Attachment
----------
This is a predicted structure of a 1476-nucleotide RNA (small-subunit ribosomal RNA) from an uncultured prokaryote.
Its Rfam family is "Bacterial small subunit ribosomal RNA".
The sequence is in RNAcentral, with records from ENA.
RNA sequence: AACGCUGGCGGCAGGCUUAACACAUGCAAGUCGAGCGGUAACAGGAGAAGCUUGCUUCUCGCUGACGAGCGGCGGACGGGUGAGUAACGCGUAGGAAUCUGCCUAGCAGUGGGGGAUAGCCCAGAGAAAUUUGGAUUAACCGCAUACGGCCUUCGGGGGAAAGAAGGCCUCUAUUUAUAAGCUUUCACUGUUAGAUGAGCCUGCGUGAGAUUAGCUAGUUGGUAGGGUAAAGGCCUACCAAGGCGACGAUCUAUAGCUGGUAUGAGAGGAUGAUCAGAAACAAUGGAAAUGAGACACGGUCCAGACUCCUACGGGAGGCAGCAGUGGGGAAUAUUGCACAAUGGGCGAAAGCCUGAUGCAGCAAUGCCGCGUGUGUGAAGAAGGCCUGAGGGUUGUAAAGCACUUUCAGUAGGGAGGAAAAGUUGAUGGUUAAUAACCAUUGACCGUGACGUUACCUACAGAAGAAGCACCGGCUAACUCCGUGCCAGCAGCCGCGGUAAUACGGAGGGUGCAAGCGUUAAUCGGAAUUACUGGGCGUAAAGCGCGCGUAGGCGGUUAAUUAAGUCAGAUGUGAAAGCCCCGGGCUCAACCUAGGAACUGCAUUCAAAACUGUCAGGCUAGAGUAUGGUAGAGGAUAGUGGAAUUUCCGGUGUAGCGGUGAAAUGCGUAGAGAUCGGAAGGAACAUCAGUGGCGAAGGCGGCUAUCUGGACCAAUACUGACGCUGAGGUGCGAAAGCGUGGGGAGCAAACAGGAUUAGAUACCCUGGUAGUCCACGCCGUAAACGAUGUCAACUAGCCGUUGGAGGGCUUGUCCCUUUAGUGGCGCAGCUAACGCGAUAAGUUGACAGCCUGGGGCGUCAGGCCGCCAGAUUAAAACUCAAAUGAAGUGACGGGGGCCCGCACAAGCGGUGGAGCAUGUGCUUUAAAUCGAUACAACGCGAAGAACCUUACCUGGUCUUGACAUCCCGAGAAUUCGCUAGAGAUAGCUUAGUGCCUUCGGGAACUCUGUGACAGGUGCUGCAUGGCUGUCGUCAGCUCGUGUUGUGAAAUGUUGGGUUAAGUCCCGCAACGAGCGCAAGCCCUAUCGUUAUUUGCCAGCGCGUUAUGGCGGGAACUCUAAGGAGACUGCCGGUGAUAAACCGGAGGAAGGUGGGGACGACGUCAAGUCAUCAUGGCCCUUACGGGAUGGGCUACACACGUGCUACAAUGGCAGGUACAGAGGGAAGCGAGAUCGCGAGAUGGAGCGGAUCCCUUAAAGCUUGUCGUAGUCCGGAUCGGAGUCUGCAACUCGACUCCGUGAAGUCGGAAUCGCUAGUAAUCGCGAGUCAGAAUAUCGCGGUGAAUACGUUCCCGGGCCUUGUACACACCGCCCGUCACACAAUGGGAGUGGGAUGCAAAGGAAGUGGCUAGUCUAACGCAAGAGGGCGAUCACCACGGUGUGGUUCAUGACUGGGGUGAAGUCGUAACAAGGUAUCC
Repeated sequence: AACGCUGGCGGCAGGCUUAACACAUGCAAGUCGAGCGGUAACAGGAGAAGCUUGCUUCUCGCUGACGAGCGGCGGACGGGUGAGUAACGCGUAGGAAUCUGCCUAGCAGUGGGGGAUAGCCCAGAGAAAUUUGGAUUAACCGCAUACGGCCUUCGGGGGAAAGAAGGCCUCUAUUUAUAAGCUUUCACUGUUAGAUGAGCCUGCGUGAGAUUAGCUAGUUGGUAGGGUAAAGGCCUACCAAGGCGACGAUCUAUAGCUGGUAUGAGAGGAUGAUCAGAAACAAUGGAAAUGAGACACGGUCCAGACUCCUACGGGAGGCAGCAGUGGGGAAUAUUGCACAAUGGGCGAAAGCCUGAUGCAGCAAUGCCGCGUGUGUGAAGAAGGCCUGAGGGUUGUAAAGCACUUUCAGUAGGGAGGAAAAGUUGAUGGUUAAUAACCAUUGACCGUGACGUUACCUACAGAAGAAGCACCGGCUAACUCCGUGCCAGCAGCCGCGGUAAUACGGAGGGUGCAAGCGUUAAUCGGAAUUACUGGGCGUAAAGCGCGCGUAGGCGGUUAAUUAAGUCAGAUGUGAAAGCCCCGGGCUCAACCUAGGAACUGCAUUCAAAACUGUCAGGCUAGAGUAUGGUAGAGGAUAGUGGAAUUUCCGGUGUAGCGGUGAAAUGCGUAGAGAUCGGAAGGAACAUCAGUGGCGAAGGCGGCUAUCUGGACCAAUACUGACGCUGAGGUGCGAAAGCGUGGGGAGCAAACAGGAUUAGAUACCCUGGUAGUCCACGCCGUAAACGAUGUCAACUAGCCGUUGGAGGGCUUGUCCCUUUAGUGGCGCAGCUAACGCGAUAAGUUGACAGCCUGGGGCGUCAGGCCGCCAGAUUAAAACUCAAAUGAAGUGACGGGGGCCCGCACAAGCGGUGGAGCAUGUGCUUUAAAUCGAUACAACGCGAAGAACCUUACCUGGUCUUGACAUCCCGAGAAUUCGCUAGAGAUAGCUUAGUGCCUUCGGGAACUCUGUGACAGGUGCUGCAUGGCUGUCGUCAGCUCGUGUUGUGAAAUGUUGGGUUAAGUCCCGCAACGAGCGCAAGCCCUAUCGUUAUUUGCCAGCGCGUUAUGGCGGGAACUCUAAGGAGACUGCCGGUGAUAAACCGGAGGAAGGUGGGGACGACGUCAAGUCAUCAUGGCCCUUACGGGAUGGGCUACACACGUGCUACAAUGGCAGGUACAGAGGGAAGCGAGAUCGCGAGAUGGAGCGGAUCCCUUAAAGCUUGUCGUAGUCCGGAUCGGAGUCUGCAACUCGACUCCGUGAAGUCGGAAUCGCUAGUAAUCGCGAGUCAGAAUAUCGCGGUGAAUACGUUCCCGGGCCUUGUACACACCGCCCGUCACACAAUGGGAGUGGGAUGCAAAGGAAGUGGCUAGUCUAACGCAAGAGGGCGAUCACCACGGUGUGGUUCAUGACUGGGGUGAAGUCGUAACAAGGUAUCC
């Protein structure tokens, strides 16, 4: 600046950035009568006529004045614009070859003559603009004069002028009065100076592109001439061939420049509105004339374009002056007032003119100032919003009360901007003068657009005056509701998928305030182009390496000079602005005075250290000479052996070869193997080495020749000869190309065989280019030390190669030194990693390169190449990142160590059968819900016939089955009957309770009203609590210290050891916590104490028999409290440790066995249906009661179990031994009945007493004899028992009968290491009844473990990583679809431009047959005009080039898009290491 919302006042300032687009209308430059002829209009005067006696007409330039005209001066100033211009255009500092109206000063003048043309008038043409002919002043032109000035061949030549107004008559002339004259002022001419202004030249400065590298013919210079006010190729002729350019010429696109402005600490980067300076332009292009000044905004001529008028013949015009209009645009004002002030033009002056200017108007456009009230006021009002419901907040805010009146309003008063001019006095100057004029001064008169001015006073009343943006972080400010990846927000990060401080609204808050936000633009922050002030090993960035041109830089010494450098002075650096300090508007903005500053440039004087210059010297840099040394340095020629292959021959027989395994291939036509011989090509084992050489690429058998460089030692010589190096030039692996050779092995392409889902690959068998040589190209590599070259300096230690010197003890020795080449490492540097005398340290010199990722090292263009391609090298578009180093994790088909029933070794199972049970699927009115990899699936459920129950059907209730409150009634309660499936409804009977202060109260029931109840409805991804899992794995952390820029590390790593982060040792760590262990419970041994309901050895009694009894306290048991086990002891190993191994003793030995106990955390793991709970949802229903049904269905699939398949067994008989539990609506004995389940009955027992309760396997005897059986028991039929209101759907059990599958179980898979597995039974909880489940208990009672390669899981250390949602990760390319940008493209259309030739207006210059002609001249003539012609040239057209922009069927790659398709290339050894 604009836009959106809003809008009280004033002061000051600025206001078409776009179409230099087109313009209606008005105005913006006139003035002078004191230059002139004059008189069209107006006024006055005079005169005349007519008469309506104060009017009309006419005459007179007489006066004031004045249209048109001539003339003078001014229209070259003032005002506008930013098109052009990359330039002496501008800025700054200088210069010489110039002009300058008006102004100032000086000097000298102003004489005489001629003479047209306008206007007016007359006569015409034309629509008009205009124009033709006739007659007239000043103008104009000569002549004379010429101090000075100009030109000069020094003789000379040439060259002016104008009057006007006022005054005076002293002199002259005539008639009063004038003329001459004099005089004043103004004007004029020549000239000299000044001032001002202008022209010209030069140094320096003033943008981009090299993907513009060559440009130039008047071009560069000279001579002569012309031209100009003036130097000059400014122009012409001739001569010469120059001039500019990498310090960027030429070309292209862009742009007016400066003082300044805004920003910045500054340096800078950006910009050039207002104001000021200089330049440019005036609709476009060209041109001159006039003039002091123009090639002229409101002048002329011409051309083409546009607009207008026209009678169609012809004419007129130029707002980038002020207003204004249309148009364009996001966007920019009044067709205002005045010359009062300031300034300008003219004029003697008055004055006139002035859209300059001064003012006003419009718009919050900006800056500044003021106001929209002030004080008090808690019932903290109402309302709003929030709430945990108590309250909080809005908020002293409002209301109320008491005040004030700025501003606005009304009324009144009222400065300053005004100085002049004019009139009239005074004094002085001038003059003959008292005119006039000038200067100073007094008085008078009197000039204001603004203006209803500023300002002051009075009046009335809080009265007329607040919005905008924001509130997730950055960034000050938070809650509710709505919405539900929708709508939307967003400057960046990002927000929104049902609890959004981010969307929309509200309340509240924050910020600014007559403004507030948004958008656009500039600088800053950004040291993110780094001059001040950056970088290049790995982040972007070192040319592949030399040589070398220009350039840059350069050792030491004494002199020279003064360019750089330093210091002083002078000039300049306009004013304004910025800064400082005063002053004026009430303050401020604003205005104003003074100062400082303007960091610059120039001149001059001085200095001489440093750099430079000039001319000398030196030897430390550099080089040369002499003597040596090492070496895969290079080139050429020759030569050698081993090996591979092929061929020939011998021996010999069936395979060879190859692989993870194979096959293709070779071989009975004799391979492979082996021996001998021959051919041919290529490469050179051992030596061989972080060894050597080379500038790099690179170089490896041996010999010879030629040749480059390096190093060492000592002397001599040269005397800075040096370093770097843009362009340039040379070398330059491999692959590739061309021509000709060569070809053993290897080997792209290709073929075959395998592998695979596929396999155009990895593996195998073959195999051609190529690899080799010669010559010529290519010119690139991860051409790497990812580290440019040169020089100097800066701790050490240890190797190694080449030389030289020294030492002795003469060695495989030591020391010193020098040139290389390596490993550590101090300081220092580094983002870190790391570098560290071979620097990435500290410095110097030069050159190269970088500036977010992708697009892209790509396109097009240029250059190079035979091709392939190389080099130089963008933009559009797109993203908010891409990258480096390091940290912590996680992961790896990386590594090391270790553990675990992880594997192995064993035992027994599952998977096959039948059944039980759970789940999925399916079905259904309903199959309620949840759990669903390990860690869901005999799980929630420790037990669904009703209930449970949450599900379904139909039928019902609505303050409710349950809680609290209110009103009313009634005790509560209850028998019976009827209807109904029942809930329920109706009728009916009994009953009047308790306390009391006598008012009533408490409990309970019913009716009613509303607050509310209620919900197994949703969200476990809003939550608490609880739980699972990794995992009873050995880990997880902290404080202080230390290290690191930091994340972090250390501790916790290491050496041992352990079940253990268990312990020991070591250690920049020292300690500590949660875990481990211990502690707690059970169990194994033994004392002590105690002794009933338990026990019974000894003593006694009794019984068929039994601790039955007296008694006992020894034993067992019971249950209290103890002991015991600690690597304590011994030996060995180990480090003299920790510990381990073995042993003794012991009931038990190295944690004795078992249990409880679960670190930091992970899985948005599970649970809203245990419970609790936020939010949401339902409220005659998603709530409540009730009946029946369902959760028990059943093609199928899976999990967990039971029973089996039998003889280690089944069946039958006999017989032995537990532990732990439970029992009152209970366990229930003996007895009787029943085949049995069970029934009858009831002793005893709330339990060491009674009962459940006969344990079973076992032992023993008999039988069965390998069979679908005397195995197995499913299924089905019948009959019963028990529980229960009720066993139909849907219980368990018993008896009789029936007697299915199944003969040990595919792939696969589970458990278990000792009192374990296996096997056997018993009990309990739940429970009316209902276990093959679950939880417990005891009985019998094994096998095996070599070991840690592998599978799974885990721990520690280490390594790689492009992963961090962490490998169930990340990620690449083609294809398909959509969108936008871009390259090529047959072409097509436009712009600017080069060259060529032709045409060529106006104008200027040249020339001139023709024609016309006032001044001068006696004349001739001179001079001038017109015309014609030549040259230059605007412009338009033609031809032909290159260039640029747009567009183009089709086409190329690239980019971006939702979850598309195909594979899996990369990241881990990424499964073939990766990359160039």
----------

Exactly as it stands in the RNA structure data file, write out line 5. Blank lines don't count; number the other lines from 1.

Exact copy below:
Repeated sequence: AACGCUGGCGGCAGGCUUAACACAUGCAAGUCGAGCGGUAACAGGAGAAGCUUGCUUCUCGCUGACGAGCGGCGGACGGGUGAGUAACGCGUAGGAAUCUGCCUAGCAGUGGGGGAUAGCCCAGAGAAAUUUGGAUUAACCGCAUACGGCCUUCGGGGGAAAGAAGGCCUCUAUUUAUAAGCUUUCACUGUUAGAUGAGCCUGCGUGAGAUUAGCUAGUUGGUAGGGUAAAGGCCUACCAAGGCGACGAUCUAUAGCUGGUAUGAGAGGAUGAUCAGAAACAAUGGAAAUGAGACACGGUCCAGACUCCUACGGGAGGCAGCAGUGGGGAAUAUUGCACAAUGGGCGAAAGCCUGAUGCAGCAAUGCCGCGUGUGUGAAGAAGGCCUGAGGGUUGUAAAGCACUUUCAGUAGGGAGGAAAAGUUGAUGGUUAAUAACCAUUGACCGUGACGUUACCUACAGAAGAAGCACCGGCUAACUCCGUGCCAGCAGCCGCGGUAAUACGGAGGGUGCAAGCGUUAAUCGGAAUUACUGGGCGUAAAGCGCGCGUAGGCGGUUAAUUAAGUCAGAUGUGAAAGCCCCGGGCUCAACCUAGGAACUGCAUUCAAAACUGUCAGGCUAGAGUAUGGUAGAGGAUAGUGGAAUUUCCGGUGUAGCGGUGAAAUGCGUAGAGAUCGGAAGGAACAUCAGUGGCGAAGGCGGCUAUCUGGACCAAUACUGACGCUGAGGUGCGAAAGCGUGGGGAGCAAACAGGAUUAGAUACCCUGGUAGUCCACGCCGUAAACGAUGUCAACUAGCCGUUGGAGGGCUUGUCCCUUUAGUGGCGCAGCUAACGCGAUAAGUUGACAGCCUGGGGCGUCAGGCCGCCAGAUUAAAACUCAAAUGAAGUGACGGGGGCCCGCACAAGCGGUGGAGCAUGUGCUUUAAAUCGAUACAACGCGAAGAACCUUACCUGGUCUUGACAUCCCGAGAAUUCGCUAGAGAUAGCUUAGUGCCUUCGGGAACUCUGUGACAGGUGCUGCAUGGCUGUCGUCAGCUCGUGUUGUGAAAUGUUGGGUUAAGUCCCGCAACGAGCGCAAGCCCUAUCGUUAUUUGCCAGCGCGUUAUGGCGGGAACUCUAAGGAGACUGCCGGUGAUAAACCGGAGGAAGGUGGGGACGACGUCAAGUCAUCAUGGCCCUUACGGGAUGGGCUACACACGUGCUACAAUGGCAGGUACAGAGGGAAGCGAGAUCGCGAGAUGGAGCGGAUCCCUUAAAGCUUGUCGUAGUCCGGAUCGGAGUCUGCAACUCGACUCCGUGAAGUCGGAAUCGCUAGUAAUCGCGAGUCAGAAUAUCGCGGUGAAUACGUUCCCGGGCCUUGUACACACCGCCCGUCACACAAUGGGAGUGGGAUGCAAAGGAAGUGGCUAGUCUAACGCAAGAGGGCGAUCACCACGGUGUGGUUCAUGACUGGGGUGAAGUCGUAACAAGGUAUCC